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Cigar Shops Cookeville TN

It is a very good time to share cigars with your friends while you are on the golf course. Here are a selection of mild flavored, easy-on-the-wallet cigars that are perfect for lasting nine holes with the guys, whether they're cigar novices or aficionados.

Freedom
(931) 520-1002
932 East 10th Street
Cookeville, TN
 
Delmar's Discount Tobacco #3
(931) 520-1002
932 East 10th Street
Cookeville, TN
 
Delmars Discount Tobacco #4
(931) 528-5032
531 North Willow Avenue
Cookeville, TN
 
Discount Tobacco & Cigars
(931) 646-0835
889 South Jefferson Avenue
Cookeville, TN
 
Smokes & Beverage
(931) 528-1232
2305 Dodson Branch Road
Cookeville, TN
 
Kroger Fuel Center
(931) 520-0084
445 S Jefferson Ave
Cookeville, TN
 
Delmar's Discount Tobacco
(931) 537-9194
433 West Main Street
Cookeville, TN
 
Jackson Tobacco Beverages More
(931) 646-0808
835 West Jackson Street
Cookeville, TN
 
Discount Tobacco & Beer Mart
(931) 372-1272
620 South Jefferson Avenue
Cookeville, TN
 
Beer Cigar Emporium
(931) 858-2337
115 Fast Ln # 2
Baxter, TN
 

Cigars for the Golf Course

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There's never a better time to share some cigars than on the golf course with a few of your friends. Check out this selection of mild flavored, easy-on-the-wallet cigars that are perfect for lasting nine holes with the guys, whether they're cigar novices or aficionados.

By Luke Steele of The Aspiring Gentleman

If you're new to the world of cigars you can find a great introduction in our previous post, En Fuego: A Beginner's Guide to Cigars .

I made a costly mistake this past summer. I packed my travel humidor on a Friday evening to attend a party, but ended up forgetting it at home. The next day as I dashed out the door on my way to the golf course, I threw it into my bag knowing it had a couple decent cigars inside. After teeing up on the 2 nd hole, I pulled out the humidor to grab a nice relaxing cigar; I immediately spotted a nice J. Fuego Gran Reserva Corojo #1 , whose size would afford me a solid 9 holes of smoking pleasure. I pulled it out, and immediately the gaze of the other 3 guys in my foursome fell on me. Just like that, my generosity emptied the humidor, and the four of us were lighting up. It all sounds good and well, except the other 3 cigars were each $15+ and generally small and strong – not ideal for the occasional smoker nor the golf course.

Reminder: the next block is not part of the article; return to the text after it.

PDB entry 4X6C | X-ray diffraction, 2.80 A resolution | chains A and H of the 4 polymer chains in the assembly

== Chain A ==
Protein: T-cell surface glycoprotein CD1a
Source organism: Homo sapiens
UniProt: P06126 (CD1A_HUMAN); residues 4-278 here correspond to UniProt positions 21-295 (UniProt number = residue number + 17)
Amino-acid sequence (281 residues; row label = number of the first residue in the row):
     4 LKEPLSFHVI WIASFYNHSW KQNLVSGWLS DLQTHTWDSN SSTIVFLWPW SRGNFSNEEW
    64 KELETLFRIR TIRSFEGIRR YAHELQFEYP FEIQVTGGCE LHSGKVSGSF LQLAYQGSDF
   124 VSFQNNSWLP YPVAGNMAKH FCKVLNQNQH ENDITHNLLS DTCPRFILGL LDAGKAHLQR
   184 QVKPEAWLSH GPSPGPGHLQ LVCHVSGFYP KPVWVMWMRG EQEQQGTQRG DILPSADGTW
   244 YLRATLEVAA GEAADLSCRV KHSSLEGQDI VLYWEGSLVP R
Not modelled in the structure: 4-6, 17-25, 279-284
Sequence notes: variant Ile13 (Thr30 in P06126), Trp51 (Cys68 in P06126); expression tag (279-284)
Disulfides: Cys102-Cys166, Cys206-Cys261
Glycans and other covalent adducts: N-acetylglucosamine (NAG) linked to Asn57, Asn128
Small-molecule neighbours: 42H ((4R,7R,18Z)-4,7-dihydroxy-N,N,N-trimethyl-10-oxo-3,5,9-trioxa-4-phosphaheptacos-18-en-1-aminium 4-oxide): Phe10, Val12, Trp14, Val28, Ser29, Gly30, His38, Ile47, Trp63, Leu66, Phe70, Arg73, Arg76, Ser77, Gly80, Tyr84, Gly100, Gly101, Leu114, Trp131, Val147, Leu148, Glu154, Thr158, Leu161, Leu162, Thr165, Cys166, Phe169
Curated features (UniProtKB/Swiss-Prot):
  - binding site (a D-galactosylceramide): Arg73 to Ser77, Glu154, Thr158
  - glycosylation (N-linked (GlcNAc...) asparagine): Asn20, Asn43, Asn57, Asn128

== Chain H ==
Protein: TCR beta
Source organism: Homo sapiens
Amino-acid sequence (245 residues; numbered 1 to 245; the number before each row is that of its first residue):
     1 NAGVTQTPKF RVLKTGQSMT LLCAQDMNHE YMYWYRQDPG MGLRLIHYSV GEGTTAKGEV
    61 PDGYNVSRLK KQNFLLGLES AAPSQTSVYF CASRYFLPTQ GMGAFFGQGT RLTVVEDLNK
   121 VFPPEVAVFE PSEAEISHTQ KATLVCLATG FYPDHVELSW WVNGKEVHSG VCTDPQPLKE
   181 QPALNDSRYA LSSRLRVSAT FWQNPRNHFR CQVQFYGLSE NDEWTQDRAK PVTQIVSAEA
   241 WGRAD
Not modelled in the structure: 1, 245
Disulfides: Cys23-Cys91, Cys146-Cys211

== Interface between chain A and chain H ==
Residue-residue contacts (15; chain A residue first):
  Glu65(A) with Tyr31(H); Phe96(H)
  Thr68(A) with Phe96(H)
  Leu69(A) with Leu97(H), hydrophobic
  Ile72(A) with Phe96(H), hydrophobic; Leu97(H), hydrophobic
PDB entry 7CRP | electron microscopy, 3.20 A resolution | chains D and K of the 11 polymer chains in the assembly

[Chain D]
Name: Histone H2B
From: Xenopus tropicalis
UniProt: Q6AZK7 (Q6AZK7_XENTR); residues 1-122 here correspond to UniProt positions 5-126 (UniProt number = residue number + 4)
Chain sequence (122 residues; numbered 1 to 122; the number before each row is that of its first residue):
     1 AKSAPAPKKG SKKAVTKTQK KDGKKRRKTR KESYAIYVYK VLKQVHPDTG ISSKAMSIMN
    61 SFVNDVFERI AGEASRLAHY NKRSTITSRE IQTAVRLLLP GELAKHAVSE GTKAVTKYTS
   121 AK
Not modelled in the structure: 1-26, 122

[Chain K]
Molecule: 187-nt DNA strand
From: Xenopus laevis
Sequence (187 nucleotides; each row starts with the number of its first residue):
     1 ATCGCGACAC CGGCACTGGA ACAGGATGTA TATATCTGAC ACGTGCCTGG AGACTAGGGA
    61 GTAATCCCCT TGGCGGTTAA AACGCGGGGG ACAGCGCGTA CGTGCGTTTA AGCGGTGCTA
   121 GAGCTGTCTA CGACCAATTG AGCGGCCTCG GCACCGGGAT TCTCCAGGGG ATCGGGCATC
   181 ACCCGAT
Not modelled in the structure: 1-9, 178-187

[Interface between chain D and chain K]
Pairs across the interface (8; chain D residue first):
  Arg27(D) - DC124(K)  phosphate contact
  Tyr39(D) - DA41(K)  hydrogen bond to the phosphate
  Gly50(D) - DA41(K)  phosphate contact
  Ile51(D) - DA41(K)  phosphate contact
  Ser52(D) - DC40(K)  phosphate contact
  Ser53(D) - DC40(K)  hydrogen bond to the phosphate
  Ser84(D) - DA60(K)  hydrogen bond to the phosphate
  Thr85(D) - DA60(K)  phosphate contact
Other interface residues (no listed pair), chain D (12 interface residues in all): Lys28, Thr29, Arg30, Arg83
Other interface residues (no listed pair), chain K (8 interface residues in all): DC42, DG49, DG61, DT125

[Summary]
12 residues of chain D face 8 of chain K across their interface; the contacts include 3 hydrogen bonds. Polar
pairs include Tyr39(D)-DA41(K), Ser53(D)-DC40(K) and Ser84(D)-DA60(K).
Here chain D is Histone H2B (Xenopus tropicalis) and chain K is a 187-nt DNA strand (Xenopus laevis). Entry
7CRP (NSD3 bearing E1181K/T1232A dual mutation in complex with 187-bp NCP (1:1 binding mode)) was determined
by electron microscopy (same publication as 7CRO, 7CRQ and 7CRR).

I have now changed my philosophy towards cigars on the golf course. I love the chance to share a cigar, but the above encounter only drained my wallet and turned three guys off of cigars for good. As a result, I now have some cigars which are my go-to’s on the golf course: cheap enough to give away, good enough to enjoy, easy enough to smoke for the first-timer, and large enough to last. Here is what I look for in a golf course cigar, and some of my favorites.

Firstly, a golf course cigar needs to be one you are happy to give away to a variety of people, both cigar connoisseurs as well as first time smokers. As such, the cigars should be inexpensive. To me this means under $5, a price point where there are plenty of garbage cigars, but also some good ones – if you know what to look for. Also, the cigar needs to be an easy smoke. I’ve smoked cigars that give a massive nicotine buzz even after a large dinner or have overpowering flavors; any such cigar should be avoided. Conversely, you want something with some good flavor that your golf buddies will actually enjoy.

Secondly, the cigar needs to be suitable for the golf course. With rounds lasting upwards of four hours, it’s nice to have something that you’ll enjoy for a few holes. Also, while you’re putting it’s nice to have a cigar that will sit comfortably in your mouth, so make sure to get something with decent ring gauge.

Here are a few of my picks that fit the bill:


Gran Habano Corojo No. 5 Pyramid


Pull one of these out, and you’ll instantly be the envy of your peers. Coming in at 6 1/8” long and a 52 ring gauge (diameter measured in 64ths of an inch), the beauty of this cigar is its shape, which tapers to a...

Click here to read the rest of this article from Primer Magazine